There is a bit of a serpentine flow when walking from the aft cockpit through the helm area to the companionway steps. This means the passenger’s seat can be accessed from either side and there is also room for sizable stowage lockers along the way.
Entering the boat, I came a few steps down to the combined galley to port and accompanying saloon settee to starboard. A standup refrigerator is closest to the steps and a curved counter leads forward to a double sink, a two-burner stove, an optional microwave, lots of stowage, and an opening port to provide ventilation when cooking. The side of the counter forms a half-partition that houses a flat-screen TV and stereo, which face an L-shaped settee that seats five and converts to a berth. Although you’re well and truly “inside” the boat at this point, there is lots of light from the overhead glass companionway slider and the extra circular “window” that’s up near the dash area and under the windshield. There is no cave-like feel in this bright living space accented with wood veneer and lots of white upholstery and cabinetry.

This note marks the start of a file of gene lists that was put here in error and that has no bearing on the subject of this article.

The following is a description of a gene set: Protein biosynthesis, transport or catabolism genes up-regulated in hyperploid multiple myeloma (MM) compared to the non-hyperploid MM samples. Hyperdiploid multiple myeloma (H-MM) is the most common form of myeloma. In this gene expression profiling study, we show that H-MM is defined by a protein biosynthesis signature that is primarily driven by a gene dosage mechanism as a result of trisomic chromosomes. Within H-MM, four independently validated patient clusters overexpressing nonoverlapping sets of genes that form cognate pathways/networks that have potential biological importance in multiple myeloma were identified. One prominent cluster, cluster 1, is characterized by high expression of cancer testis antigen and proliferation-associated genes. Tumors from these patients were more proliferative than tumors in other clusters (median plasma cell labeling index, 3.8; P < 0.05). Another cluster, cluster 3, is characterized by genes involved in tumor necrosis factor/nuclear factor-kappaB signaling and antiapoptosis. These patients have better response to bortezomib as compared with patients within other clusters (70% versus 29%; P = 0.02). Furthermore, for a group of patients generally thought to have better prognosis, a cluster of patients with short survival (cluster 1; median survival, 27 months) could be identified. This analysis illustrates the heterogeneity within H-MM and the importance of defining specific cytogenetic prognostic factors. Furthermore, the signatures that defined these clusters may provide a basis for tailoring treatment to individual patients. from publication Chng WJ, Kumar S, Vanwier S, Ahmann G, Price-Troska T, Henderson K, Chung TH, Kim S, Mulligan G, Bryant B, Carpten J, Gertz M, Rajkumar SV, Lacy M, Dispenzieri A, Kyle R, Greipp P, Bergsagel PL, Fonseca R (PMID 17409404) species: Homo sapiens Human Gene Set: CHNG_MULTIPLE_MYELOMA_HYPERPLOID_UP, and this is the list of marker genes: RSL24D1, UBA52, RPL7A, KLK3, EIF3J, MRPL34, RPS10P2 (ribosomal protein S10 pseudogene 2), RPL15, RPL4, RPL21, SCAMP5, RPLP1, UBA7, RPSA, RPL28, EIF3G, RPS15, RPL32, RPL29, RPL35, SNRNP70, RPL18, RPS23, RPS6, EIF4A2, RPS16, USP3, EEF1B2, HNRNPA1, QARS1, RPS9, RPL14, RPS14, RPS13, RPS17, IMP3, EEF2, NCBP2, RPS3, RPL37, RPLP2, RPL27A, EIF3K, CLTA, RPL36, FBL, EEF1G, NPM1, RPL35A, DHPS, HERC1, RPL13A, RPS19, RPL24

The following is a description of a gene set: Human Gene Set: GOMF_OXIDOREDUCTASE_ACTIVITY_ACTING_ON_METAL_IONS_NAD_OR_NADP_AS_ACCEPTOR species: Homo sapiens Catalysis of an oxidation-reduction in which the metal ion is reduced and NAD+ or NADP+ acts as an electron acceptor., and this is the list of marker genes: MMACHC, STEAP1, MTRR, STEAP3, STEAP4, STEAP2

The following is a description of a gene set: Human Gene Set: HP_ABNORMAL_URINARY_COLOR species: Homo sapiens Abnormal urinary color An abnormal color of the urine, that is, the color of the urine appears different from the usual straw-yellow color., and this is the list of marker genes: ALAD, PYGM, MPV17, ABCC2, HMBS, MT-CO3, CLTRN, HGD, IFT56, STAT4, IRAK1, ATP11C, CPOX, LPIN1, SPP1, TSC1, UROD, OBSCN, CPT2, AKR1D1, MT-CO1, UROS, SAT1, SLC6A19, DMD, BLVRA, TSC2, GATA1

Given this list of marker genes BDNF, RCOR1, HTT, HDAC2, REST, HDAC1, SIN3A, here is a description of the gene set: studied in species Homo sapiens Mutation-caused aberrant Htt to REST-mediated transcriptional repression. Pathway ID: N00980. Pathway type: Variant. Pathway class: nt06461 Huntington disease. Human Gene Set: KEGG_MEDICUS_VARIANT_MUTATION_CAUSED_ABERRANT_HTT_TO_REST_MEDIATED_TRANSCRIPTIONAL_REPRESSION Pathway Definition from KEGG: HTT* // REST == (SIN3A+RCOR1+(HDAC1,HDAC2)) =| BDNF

To borrow a real estate term, this boat has what might be called twin masters. The true master stateroom is aft and full beam, with a few different levels of overhead which changes the headroom depending on where you’re standing. To port is a separate lounge that beckons anyone wanting to relax with a book or just to gaze out the hull port. An ensuite head with separate shower stall are to starboard. Stowage throughout is immense and the large bank of AGM batteries lives below the bed.
The guest stateroom is almost as luxurious, with a large island bed and high headroom. Two hull windows provide light, and an overhead hatch along with two side opening ports bring in plenty of air. It has its own entrance to the head which can also double as a day head. The interior design is contemporary European chic – which is to say a functional elegance with a clean minimalist finish. It’s very much like what you’d expect a compact two bed/two bath condo in Miami to look like.